Yeah, every year the government wants to slash reimbursement, the disparity between primary care and the specialists is appalling, medical students (*ahem*) are coming out on average with six figures in debt. But I hope it doesn’t take a not exactly prestigious ‘study’ on AskMen.com to remind us how lucky the physician community is.
Bureaucracy and the increasing intrusion of non-medical men into the decision making process are further challenges but practicing medicine is incredible work. Without hyperbole: a gift. What we are able to do for patients is sometimes as remarkable a thing as anyone will ever see.
I hope I don’t lose sight of all of it when I’m out there.
“There’s a chance he could actually walk again, thanks to an innovative treatment,” Katie Couric said on CBS News. Sports Illustrated put the case on its cover, and newspapers carried headlines like “Big Chill May Save Football Player From Paralysis.”
Some doctors, including Everett’s supervising physician, say such accounts misrepresent the role of hypothermia in a way that could be dangerous to future patients.
Here’s the best potential consequence – when lawyers start crying it as the ‘standard,’
Lawyers have already cited Everett’s treatment as relevant to other people’s potential litigation. A blog entry published in September by Allen, Flatt, Ballidis & Leslie, a law firm in Newport Beach, Calif., put it this way: “The immediate choices that these doctors make can determine whether a patient dies, lives or ever walks again. Clients with spinal injuries look to their attorneys to stay on top of the latest and best innovation for recovery.”
Dr. Benzel, of the Cleveland Clinic, bristles at such assertions.
“It now appears criminal to not employ, urgently, hypothermia for the care of spinal-cord injuries,” he said. “But in reality, it is not substantiated by truth. We should demand, and the public should demand we demand, research that substantiates safe and effective treatment before we embark on it.”
I’m a week into my surgery rotation and I want to be a surgeon.
My Fashion Statement On My First Day
I’m on a pretty tame service but it isn’t a walk in the park. I worked 78 hours my first week and loved every minute of it (well almost).
I’ve looked stupid, impressed, been chided, been shouted at, even been complimented. Haven’t had anything thrown at me yet.
I’ve been pimped much less than I thought I would, I’ve done a terrible job trying to laprascopically ‘retract’ a liver, I’ve made remarkable progress with my ‘one handed’ ties, I’ve gotten pretty good anticipating with the camera, and I’ve slowly figured out that my chief doesn’t really want to hear anything but objective info that would change his plan on a patient and my assessment. Our rounding is more than I ever could’ve expected from the myth of surgical rounds:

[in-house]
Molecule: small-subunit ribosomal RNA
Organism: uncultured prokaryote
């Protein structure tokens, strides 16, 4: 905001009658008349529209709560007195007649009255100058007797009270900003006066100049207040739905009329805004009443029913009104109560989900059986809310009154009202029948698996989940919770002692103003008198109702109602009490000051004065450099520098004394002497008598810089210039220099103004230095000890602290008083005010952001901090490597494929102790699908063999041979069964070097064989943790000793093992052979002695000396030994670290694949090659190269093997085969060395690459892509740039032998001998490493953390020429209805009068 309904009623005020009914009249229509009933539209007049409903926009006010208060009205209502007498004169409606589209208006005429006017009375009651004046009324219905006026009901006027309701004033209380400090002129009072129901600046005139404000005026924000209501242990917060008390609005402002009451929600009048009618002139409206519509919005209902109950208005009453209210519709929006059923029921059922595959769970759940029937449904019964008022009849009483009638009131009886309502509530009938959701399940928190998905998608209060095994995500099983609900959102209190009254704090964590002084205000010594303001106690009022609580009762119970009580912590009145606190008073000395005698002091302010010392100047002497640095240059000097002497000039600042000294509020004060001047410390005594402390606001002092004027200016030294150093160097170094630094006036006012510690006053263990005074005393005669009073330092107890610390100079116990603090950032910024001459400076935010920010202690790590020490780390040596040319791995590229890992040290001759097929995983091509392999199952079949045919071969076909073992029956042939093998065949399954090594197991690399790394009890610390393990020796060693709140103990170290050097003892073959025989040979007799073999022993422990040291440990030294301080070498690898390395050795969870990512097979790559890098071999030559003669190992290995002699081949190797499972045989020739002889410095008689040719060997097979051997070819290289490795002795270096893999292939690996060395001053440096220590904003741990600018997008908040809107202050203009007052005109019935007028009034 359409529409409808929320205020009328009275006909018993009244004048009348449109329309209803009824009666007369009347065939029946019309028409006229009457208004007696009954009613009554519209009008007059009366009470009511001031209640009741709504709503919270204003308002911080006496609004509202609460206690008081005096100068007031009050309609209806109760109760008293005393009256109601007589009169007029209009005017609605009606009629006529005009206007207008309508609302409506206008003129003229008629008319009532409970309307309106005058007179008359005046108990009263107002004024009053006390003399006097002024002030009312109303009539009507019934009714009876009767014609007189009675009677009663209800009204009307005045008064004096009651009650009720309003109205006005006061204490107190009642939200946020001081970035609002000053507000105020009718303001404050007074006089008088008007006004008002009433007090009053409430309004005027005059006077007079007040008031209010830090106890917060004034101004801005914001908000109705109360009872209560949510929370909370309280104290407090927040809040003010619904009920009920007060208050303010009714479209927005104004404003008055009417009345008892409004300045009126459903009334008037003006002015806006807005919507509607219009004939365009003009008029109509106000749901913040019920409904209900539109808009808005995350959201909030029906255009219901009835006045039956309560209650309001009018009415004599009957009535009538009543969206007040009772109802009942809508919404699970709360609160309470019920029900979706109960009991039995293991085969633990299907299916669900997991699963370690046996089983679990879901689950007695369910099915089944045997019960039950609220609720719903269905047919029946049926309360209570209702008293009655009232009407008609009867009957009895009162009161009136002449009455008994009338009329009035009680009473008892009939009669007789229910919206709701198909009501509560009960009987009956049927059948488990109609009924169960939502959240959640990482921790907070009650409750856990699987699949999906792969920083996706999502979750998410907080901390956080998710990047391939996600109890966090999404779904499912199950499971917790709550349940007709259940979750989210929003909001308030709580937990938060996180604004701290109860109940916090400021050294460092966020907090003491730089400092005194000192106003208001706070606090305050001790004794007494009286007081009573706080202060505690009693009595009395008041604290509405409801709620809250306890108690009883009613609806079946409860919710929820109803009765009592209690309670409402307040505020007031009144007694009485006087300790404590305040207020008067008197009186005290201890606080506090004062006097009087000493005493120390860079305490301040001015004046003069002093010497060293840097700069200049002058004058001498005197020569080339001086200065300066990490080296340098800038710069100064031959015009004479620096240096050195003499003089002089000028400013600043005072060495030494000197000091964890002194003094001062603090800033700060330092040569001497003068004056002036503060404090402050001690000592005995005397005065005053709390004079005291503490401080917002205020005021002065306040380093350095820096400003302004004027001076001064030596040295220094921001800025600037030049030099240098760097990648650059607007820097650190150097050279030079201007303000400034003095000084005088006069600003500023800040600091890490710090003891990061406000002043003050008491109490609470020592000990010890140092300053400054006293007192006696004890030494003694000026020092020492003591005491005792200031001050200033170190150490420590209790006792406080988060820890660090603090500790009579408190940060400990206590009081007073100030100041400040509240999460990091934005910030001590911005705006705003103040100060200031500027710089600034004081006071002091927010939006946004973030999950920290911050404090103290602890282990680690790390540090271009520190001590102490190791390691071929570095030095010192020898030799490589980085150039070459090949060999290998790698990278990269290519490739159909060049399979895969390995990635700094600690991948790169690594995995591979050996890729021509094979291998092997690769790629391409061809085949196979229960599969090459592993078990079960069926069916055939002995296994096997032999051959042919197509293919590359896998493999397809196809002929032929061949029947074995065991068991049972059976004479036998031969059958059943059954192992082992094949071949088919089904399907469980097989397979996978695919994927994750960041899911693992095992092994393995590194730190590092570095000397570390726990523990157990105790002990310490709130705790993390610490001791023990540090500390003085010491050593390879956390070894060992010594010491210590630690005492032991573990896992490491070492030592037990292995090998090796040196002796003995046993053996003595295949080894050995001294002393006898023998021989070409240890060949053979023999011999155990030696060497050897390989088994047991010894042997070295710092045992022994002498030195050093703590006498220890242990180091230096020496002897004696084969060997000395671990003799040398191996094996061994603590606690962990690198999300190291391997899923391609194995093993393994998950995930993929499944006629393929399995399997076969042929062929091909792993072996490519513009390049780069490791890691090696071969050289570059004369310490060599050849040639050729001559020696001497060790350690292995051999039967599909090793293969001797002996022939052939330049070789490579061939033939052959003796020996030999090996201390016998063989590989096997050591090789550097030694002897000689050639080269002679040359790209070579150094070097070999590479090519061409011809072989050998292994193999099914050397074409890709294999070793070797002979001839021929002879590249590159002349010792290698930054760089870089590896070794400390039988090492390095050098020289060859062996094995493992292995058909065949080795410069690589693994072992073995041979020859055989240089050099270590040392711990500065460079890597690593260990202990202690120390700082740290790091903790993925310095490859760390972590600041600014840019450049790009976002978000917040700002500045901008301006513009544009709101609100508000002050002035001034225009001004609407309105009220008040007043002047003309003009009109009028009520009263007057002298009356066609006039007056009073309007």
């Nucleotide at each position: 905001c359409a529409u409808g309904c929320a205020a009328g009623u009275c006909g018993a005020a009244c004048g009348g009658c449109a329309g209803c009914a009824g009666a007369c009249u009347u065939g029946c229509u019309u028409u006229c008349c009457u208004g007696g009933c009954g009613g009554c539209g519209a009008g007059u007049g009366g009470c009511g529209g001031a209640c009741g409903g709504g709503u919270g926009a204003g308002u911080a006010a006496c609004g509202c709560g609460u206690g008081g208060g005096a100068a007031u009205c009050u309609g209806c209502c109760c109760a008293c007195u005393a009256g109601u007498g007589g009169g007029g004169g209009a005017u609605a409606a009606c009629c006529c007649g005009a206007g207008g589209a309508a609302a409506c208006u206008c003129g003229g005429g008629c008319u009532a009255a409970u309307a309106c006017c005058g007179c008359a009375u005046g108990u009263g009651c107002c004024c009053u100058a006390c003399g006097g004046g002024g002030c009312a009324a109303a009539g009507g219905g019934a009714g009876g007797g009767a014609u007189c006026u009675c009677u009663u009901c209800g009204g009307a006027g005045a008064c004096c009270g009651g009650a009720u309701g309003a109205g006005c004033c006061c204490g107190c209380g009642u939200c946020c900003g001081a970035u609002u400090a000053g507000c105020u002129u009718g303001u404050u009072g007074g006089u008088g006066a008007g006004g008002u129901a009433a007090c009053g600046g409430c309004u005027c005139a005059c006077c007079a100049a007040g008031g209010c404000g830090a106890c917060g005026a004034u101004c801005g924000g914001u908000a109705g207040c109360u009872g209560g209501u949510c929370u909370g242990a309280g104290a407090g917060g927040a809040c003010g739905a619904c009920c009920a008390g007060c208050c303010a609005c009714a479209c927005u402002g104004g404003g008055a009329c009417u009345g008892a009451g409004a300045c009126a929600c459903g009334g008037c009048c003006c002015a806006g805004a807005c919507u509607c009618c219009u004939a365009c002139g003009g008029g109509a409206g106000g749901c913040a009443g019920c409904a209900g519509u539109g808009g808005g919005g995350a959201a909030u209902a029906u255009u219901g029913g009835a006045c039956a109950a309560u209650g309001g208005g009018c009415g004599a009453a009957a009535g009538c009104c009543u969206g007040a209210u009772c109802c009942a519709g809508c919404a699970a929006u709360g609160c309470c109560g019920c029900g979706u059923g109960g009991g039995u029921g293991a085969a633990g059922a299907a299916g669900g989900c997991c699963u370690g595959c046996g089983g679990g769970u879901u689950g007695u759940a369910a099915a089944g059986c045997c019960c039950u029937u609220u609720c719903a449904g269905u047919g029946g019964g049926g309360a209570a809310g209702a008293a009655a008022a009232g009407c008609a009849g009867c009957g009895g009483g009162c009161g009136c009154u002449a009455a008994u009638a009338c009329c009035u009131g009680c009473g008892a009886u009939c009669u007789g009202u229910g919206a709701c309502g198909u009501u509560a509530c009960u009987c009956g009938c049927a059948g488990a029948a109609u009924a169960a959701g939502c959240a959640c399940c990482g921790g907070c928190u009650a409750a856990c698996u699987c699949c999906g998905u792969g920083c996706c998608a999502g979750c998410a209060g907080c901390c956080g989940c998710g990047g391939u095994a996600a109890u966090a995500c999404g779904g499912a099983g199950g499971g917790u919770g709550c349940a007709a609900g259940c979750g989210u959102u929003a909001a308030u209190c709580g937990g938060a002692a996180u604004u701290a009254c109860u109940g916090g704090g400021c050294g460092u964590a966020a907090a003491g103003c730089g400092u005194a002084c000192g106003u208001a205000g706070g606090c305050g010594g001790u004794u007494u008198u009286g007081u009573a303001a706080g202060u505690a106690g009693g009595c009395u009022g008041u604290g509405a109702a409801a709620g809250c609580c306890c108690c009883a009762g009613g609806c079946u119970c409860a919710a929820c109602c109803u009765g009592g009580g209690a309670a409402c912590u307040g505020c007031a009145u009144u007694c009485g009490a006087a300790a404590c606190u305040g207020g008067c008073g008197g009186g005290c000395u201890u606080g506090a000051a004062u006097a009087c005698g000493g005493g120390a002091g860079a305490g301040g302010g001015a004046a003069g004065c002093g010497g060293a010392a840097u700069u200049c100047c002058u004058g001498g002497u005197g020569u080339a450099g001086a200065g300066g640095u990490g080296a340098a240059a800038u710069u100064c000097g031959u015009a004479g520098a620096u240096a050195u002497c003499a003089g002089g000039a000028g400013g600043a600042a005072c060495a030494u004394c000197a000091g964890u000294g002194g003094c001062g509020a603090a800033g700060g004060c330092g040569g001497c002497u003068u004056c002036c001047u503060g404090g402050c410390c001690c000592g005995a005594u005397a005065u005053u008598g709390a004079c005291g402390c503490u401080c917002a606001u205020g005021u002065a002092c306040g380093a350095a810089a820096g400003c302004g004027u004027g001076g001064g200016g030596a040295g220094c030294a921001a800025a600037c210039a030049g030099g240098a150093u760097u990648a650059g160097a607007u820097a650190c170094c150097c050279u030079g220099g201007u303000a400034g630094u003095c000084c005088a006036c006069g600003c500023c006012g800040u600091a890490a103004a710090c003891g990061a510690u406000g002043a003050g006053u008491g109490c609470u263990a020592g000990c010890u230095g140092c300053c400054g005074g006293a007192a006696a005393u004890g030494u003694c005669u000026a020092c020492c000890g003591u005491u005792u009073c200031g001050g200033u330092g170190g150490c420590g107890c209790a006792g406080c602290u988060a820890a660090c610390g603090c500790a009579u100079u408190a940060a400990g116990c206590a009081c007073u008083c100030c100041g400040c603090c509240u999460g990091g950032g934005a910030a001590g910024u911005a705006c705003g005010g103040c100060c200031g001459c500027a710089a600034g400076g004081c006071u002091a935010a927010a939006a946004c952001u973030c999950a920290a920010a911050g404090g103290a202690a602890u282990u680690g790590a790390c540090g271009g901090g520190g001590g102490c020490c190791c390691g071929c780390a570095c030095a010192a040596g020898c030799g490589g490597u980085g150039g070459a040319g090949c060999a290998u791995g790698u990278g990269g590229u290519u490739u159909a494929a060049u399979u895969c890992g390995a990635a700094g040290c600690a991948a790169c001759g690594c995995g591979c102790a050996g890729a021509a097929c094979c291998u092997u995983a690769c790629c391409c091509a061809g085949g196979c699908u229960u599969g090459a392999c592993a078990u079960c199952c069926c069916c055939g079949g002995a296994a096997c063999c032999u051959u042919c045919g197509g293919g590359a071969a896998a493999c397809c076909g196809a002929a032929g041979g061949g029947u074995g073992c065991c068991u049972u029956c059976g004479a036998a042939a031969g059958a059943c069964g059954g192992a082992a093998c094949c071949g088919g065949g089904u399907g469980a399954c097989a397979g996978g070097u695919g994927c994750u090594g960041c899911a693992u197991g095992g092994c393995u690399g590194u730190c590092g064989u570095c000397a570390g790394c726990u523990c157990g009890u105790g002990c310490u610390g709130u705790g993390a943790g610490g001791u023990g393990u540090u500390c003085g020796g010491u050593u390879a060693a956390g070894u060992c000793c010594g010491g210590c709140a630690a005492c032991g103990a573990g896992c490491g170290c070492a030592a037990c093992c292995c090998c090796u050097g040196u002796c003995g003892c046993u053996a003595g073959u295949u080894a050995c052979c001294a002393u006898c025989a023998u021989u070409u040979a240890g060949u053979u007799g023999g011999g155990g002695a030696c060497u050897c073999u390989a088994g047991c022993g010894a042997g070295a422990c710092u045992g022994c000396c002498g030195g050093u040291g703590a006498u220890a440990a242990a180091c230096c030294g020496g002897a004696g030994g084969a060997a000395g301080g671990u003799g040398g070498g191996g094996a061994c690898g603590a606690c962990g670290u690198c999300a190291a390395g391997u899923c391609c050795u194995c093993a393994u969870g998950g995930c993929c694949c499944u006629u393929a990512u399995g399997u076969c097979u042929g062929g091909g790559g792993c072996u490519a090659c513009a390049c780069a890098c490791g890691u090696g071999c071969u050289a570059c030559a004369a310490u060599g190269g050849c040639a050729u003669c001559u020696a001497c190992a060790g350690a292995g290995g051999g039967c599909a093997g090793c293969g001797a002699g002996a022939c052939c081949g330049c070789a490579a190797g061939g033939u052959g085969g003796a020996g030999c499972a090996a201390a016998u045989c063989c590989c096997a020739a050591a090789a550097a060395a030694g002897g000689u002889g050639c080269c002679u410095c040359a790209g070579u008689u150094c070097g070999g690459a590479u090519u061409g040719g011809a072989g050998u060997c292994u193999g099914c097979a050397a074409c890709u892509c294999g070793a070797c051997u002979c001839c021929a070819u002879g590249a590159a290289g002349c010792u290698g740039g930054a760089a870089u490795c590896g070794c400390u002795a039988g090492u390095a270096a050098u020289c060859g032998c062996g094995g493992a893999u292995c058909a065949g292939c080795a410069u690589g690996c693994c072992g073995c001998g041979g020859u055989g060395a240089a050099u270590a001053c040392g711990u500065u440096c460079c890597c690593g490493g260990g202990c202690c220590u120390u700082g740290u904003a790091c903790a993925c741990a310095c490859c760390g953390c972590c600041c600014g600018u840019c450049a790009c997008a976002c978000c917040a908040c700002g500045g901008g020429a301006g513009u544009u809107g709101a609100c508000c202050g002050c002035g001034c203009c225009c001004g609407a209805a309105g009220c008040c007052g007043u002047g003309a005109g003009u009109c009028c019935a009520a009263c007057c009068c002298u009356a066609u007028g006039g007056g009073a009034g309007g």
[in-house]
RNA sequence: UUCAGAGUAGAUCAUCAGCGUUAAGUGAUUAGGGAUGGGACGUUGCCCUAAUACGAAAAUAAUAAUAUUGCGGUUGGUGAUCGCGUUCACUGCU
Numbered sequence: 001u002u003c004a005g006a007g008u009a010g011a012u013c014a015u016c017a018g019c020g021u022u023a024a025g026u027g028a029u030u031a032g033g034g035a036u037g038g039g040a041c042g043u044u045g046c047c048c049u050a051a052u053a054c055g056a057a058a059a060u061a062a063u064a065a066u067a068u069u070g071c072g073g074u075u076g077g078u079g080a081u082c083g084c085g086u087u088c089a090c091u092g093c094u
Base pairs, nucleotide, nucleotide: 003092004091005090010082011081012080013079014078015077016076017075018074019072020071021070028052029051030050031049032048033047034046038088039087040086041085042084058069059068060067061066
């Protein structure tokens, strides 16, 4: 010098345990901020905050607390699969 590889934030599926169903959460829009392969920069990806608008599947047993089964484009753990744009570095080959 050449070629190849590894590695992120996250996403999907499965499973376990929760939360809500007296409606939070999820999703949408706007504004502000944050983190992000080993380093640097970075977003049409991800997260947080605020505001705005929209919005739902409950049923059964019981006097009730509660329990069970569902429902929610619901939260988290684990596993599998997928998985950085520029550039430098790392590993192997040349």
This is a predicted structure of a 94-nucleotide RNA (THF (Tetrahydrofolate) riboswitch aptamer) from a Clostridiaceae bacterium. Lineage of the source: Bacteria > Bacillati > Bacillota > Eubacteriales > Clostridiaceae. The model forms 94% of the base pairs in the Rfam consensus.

“She’s passing gas. She looks great.”
“Okay, advance her diet.”
And away we go.
I’ve seen my handful of lap choles, I’ve seen a thoracotomy in the resuscitation bay, I’ve seen a lap Nissen, I’ve seen my share of total and subtotal colectomies, I’ve seen a decompressive craniectomy and a ventriculostomy (while on trauma call), I’ve seen an ileostomy takedown which made my patient happier than I’ve ever seen a patient.
1. Surgeons always tuck in their scrubs.
2. Surgeons must never have their stethoscope around their neck, it must be in their pocket (their least valuable tool – haha).
3. Carrying anything other than a stethoscope, some gauze and supplies, and a pen light will lead to ferocious mockery. Pity the fool who would dare to bring a reflex hammer onto the surgical wards.
4. Surgery is almost always about the “most likely” or “most common”. They don’t spend a lot of time worrying about about diagnosing things to death, and the consequences are often too severe for delaying interventions.
6. It’s amazing watching some of these open procedures than anyone can survive such rough treatment of their insides. Seeing the force put on things like retractors, you wonder how people ever recover.
And I want to do surgery or a surgical subspecialty. That isn’t really a surprise seeing as I thought I wanted to do surgery coming into school. But once here, so much was interesting. So consider this a reaffirmation. I may not know specifically what I’ll try to match into yet, but it will be something surgical.
Ron Paul may be a racist (or more likely he’s not and Orac is just ‘ill informed’ or worse) but Dr. Paul is certainly right about the financial future of this country. Indeed, the only candidate who is right about the single largest challenge to this nation; a challenge larger than the war on terror, than the war in Iraq.